manas chakra and reaches soma chakra, it produces nectar (amṛta), which drips down towards

the throat. This nectar not only strengthens the body, but also acts like immunity booster against

diseases. In the initial days, this nectar can be consumed. Later on, this nectar is to be pushed

back by using śāmbhavī mudra (with closed eyes).

17. When kuṇḍalinī reaches sahasrāra, it will reach a point called brahmarandhra, which is an

extremely minute aperture. This is explained as Brahman's orifice, a suture or aperture in the

crown of the head, through which the soul is said to escape at the time death. When kuṇḍalinī

reaches brahmarandhra, it establishes a connection between our body and the cosmos. Since

kuṇḍalinī is neither the soul nor consciousness, it will not go past brahmarandhra. When

kuṇḍalinī is in sahasrāra, top of the head becomes very warm and this could cause some blisters

or rashes in the body. How to reduce this heat has been already discussed.

18. When kuṇḍalinī reaches sahasrāra, it also triggers higher levels of trance (nirvikapla

samādhi). This stage is similar to unconscious stage, which could make the body to fall down.

Hence, one has to be extremely careful. There should be no lamps burning in the area of

meditation. Such minute things should be taken care of. This does not mean that everyone will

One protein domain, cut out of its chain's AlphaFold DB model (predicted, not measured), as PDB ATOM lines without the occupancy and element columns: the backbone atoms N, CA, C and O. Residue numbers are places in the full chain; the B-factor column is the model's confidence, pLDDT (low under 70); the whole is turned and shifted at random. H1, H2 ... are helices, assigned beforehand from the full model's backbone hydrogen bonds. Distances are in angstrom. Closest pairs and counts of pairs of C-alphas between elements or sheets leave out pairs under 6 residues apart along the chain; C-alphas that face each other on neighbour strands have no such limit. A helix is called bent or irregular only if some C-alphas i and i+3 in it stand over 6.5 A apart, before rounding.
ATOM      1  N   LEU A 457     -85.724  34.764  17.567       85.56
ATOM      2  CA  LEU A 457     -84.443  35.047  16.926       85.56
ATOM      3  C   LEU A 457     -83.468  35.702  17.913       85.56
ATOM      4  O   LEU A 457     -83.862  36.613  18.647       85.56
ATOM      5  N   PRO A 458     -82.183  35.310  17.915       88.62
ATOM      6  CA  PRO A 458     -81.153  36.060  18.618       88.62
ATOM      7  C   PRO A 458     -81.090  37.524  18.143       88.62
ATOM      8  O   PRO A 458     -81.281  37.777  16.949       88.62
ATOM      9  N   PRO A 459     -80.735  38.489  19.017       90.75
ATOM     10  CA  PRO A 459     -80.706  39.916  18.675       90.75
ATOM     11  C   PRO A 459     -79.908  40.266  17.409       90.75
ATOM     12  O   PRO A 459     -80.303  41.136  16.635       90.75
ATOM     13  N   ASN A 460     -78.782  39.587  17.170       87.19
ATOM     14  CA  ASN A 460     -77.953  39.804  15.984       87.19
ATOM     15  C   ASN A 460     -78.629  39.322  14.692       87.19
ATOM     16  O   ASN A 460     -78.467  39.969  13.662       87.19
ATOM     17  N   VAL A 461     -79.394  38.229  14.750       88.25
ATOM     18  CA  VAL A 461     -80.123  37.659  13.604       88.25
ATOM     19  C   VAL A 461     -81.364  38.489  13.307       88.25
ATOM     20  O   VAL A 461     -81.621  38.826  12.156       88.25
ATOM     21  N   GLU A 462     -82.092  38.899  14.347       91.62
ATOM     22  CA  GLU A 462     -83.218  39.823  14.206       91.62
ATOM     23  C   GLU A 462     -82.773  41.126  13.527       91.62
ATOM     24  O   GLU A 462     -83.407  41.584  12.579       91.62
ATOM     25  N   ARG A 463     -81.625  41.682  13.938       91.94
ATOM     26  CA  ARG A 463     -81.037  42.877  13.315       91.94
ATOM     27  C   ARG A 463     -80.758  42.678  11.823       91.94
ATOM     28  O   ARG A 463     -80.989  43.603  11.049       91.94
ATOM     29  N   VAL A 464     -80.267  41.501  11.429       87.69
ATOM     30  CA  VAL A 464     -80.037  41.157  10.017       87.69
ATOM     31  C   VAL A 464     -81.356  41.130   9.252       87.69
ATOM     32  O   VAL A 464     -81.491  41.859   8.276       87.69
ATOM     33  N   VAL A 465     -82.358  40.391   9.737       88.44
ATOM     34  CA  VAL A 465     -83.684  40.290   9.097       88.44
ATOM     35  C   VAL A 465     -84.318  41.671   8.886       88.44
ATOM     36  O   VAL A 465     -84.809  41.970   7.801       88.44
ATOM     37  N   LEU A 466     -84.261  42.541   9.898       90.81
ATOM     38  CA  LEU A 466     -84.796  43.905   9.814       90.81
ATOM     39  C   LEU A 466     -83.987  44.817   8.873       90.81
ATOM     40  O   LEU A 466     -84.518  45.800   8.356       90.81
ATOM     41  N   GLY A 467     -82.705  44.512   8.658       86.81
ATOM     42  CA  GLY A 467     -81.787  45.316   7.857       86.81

enter this stage or could fall down during this stage. Intensity of this stage depends upon one’s

ability to control the mind.

19. When kuṇḍalinī reaches sahasrāra, one has to take some time to experience this unique and

inexplicable stage of happiness it produces. This is the time when Parāśakti showers Her Grace,

known as Śaktipāta. The effect of Śaktipāta is phenomenal and inexplicable. It is called the

Descent of Divine Grace. Many things could happen after Śaktipāta. It also paves way for

absorption into Śiva (liberation). There are other interpretations for Śaktipāta and according to

many Śaktipāta is possible during proper initiation by a Self-realized Guru. The right and
logical explanation is that Śaktipāta is possible only through the Grace of Parāśakti through

initiation by a Self-realized Guru.